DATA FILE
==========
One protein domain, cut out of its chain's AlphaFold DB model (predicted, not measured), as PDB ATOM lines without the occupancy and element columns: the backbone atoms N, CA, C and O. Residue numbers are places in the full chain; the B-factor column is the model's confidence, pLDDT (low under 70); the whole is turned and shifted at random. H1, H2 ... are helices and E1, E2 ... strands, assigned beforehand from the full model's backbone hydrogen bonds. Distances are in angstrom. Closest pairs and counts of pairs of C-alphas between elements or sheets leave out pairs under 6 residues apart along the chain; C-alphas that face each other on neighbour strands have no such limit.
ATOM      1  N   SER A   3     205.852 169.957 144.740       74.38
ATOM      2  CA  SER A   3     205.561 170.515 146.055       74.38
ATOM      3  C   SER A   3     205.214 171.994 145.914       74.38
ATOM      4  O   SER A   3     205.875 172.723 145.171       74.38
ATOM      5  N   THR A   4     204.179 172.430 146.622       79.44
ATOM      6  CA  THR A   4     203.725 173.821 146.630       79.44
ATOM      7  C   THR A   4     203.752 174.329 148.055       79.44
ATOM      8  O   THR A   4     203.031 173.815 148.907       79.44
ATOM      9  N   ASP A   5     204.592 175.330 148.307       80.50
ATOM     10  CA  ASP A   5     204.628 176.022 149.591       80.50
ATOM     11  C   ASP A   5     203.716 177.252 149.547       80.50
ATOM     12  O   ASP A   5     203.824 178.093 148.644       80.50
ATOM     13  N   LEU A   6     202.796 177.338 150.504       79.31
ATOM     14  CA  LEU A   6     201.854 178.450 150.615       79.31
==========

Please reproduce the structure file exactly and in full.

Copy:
One protein domain, cut out of its chain's AlphaFold DB model (predicted, not measured), as PDB ATOM lines without the occupancy and element columns: the backbone atoms N, CA, C and O. Residue numbers are places in the full chain; the B-factor column is the model's confidence, pLDDT (low under 70); the whole is turned and shifted at random. H1, H2 ... are helices and E1, E2 ... strands, assigned beforehand from the full model's backbone hydrogen bonds. Distances are in angstrom. Closest pairs and counts of pairs of C-alphas between elements or sheets leave out pairs under 6 residues apart along the chain; C-alphas that face each other on neighbour strands have no such limit.
ATOM      1  N   SER A   3     205.852 169.957 144.740       74.38
ATOM      2  CA  SER A   3     205.561 170.515 146.055       74.38
ATOM      3  C   SER A   3     205.214 171.994 145.914       74.38
ATOM      4  O   SER A   3     205.875 172.723 145.171       74.38
ATOM      5  N   THR A   4     204.179 172.430 146.622       79.44
ATOM      6  CA  THR A   4     203.725 173.821 146.630       79.44
ATOM      7  C   THR A   4     203.752 174.329 148.055       79.44
ATOM      8  O   THR A   4     203.031 173.815 148.907       79.44
ATOM      9  N   ASP A   5     204.592 175.330 148.307       80.50
ATOM     10  CA  ASP A   5     204.628 176.022 149.591       80.50
ATOM     11  C   ASP A   5     203.716 177.252 149.547       80.50
ATOM     12  O   ASP A   5     203.824 178.093 148.644       80.50
ATOM     13  N   LEU A   6     202.796 177.338 150.504       79.31
ATOM     14  CA  LEU A   6     201.854 178.450 150.615       79.31